Thursday, January 2, 2014

The Village of Polesworth

Between Atherstone and Tamworth on the Coventry Canal you can find the little village of Polesworth.  If you weren't paying attention you could be past it before you even thought of stopping there.  We only stopped because of reading about Polesworth Abbey and wanting to see what remains.  We found much more than we were expecting.  Polesworth keeps its candle hidden a bushel basket, that's for sure.

Polesworth Abbey 2.jpg 
Polesworth Abbey was founded in 827 by King Egbert with his daughter Editha (later Saint Editha) as Abbess. It prospered for 700 years but was disbanded as part of Henry VIII's  Dissolution of the Monastaries when he broke with Rome and established the Anglican Church. Most of the Abbey buildings are gone with the stone being used to build other buildings around the village. The 12th century Abbey church, now the Church of England  parish church of St Editha, remains as does the Abbey Gate House.  The rooms above the gate house have been redone and can now be rented by vacationers.  Now that would be FUN. 

The old cemetery is also a very interesting place to explore full of headstones going back centuries (some of them so worn they are basically unreadable.  I did find one, from about a century ago that, as a mother, made my heart break.  During World War I the Hill family, like so many others, sent their sons to fight in the Great War, the war that was to end all wars.  Between 1917 and 1918 three of their sons perished.  I cannot imagine.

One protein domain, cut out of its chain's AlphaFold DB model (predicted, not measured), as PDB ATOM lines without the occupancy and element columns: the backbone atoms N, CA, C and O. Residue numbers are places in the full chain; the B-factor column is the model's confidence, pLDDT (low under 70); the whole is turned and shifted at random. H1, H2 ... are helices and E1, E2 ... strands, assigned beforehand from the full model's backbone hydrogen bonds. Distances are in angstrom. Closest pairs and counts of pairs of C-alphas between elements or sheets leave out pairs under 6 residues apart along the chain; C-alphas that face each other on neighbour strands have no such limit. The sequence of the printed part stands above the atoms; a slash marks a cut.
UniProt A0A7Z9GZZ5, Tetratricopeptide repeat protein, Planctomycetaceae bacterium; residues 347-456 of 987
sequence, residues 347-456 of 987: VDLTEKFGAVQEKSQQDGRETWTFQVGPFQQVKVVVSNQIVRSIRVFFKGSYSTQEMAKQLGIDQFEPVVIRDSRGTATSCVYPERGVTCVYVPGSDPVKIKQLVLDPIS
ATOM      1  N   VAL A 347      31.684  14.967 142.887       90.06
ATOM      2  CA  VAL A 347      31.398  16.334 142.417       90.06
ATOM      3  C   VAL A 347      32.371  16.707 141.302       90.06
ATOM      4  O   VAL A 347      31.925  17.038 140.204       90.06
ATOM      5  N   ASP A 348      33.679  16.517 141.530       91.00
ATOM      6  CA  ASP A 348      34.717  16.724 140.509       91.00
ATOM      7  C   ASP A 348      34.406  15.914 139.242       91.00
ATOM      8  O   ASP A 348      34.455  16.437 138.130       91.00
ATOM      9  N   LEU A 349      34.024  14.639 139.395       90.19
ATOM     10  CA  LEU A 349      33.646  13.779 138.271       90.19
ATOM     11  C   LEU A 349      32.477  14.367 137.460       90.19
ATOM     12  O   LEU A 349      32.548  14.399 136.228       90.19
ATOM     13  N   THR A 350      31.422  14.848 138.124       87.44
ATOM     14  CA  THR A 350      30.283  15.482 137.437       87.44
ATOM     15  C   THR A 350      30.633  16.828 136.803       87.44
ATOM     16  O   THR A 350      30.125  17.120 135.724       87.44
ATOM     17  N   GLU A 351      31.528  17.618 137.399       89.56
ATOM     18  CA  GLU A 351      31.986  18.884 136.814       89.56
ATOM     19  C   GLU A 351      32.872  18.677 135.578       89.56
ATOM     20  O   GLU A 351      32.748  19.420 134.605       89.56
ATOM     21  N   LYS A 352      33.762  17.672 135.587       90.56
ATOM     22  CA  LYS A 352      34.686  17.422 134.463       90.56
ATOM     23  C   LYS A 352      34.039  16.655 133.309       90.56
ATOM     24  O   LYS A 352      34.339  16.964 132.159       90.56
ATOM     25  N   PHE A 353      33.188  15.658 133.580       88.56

Drayton in 1599

The poet Michael Drayton (famous for historical poems) was in service to a well to do Polesworth family around 1580, and it is believed that William Shakespeare worked as a household page with Drayton, forming the basis of their adult friendship.  The Polesworth Group, a literary society, had Drayton as one of its founding members and it is believed that Shakespeare may also have been involved with the society along with Ben Johnson and others.

click for a full screen image

The Old School, as seen above, was built in 1818 but stands on the site of an earlier school founded by Sir Francis Nethersole in 1638 and built 1655. It is believed that Shakespeare received some of his education in Polesworth where he is said to have attended the earlier school.

The Old School is currently for sale if any one is interested. Here is a portion of the real estate listing: "This property is located at The Old School House, 3 High Street, Polesworth, Tamworth B78 1DX. There are 89 properties on it with a current average value of £200,928."  A bargain for your own piece of history. :)

The Coventry Canal was built through Polesworth in the 1770s.  The access to easy transportation of goods lead to the development of  coal mining and the production of dishware.  Coal mining remained an active industry in Polesworth for the next two centuries.During WWII strip mining devastated the area and even led to the river Anker being diverted. Luckily the former strip mining site has now been turned into a beautiful public park and the river Anker now flows on its original course.

Industry is now gone and Polesworth serves as a small commuter town for nearby towns and cities. It does, however, have a cute 1950's American Style diner that serves a very good lattee and some interesting burgers including one named the Audrey Hepburn that used a couple of glazed donuts instead of the usual bun.  I was not brave enough to try it and I would bet you Audrey Hepburn never did either.  But it is the thought that counts, right?

There is also a local butcher that makes WONDERFUL sausages and bacon rashers.  Those I did try and can vouch for. :)

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